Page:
Onn Mar 18, 2015 4:48 PM

Quote:

Originally Posted by Crawford (Post 6954844)
They don't, though. The residential market in Dubai is very different, and they don't have similar types of residences as you're seeing along 57th Street.

Your forgetting the labor is dirt cheap in Dubai, it's not like New York City at all. The price of the Burj Khalifa was $1.5 billion, 432 Park wasn't much cheaper at $1.25 billion. And the buildings (although both impressive) are in entirely different categories. One being a Megatall.

Crawford Mar 18, 2015 4:52 PM

Quote:

Originally Posted by Onn (Post 6955231)
Your forgetting the labor is dirt cheap in Dubai, it's not like New York City at all. The price of the Burj Khalifa was $1.5 billion, 432 Park wasn't much cheaper at $1.25 billion. And the buildings (although both impressive) are in entirely different categories. One being a Megatall.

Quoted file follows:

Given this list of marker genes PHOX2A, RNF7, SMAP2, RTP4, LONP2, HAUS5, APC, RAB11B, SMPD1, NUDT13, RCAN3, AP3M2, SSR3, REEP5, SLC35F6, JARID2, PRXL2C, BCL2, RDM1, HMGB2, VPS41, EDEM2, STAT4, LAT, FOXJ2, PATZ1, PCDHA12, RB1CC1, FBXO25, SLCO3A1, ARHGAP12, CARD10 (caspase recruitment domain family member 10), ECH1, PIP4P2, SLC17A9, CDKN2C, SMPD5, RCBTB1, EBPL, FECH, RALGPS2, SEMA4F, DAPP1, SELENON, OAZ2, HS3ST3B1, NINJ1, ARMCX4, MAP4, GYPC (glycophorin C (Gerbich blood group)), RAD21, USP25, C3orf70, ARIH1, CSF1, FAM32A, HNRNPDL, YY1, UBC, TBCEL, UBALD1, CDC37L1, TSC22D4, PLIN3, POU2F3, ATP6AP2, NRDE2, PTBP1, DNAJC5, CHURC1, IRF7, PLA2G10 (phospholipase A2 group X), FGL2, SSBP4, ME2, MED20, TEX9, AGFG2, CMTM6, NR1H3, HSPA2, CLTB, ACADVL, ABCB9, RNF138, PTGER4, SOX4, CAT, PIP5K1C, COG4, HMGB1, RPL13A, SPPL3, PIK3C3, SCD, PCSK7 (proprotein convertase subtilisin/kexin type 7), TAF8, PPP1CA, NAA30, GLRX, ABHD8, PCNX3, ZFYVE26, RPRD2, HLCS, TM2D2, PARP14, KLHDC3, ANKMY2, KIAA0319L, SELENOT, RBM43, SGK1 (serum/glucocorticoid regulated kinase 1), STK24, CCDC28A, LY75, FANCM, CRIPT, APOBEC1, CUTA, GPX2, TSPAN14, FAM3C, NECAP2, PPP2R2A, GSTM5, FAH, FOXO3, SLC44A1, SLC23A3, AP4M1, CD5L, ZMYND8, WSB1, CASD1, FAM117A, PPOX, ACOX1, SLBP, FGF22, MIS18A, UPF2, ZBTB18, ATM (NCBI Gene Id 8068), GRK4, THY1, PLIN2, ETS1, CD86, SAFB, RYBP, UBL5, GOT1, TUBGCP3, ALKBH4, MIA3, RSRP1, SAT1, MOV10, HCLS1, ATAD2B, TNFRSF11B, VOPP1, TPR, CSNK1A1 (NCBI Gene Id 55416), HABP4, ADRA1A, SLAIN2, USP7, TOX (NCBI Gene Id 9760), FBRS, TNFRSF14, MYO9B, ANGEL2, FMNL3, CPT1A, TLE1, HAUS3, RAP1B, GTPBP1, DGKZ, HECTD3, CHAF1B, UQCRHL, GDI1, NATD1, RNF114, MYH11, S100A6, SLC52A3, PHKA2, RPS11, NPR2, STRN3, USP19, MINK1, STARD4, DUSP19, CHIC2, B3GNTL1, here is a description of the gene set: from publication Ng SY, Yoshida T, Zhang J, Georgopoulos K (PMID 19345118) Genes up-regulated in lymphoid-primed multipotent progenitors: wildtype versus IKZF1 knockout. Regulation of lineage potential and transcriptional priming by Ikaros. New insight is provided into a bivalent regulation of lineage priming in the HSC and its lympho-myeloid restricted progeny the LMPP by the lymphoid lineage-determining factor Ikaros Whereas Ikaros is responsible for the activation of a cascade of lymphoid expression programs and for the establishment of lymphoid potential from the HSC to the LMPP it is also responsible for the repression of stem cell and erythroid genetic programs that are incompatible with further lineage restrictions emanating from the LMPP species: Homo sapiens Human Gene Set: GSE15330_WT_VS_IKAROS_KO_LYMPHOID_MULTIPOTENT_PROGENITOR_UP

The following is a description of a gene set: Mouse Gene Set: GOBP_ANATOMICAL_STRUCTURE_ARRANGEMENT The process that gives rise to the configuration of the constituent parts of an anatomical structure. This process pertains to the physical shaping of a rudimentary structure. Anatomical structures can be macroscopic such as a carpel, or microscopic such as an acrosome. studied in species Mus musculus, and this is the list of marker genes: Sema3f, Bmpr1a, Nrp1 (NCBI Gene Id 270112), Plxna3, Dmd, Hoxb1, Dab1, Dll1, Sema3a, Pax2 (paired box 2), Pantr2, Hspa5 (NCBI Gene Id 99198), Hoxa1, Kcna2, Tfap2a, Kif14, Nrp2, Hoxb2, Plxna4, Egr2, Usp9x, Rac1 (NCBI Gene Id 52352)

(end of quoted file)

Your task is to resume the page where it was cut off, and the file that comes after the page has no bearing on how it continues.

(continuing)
Onn, you need to read people's posts before responding. Nothing you just wrote has anything to do with the conversation, or my previous post.

Onn Mar 18, 2015 4:54 PM

Quote:

Originally Posted by Crawford (Post 6955240)
Onn, you need to read people's posts before responding. Nothing you just wrote has anything to do with the conversation, or my previous post.

Read it completely and responded completely. You said the residences weren't similar, but they're very similar.

Crawford Mar 18, 2015 5:34 PM

Quote:

Originally Posted by Onn (Post 6955245)
Read it completely and responded completely. You said the residences weren't similar, but they're very similar.

No, they're completely, utterly different, and your response didn't discuss whether they were similar or different residential markets, you just wrote random sentences on labor costs, building heights, and the Burj Khalfia, none of which have anything to do with the topic.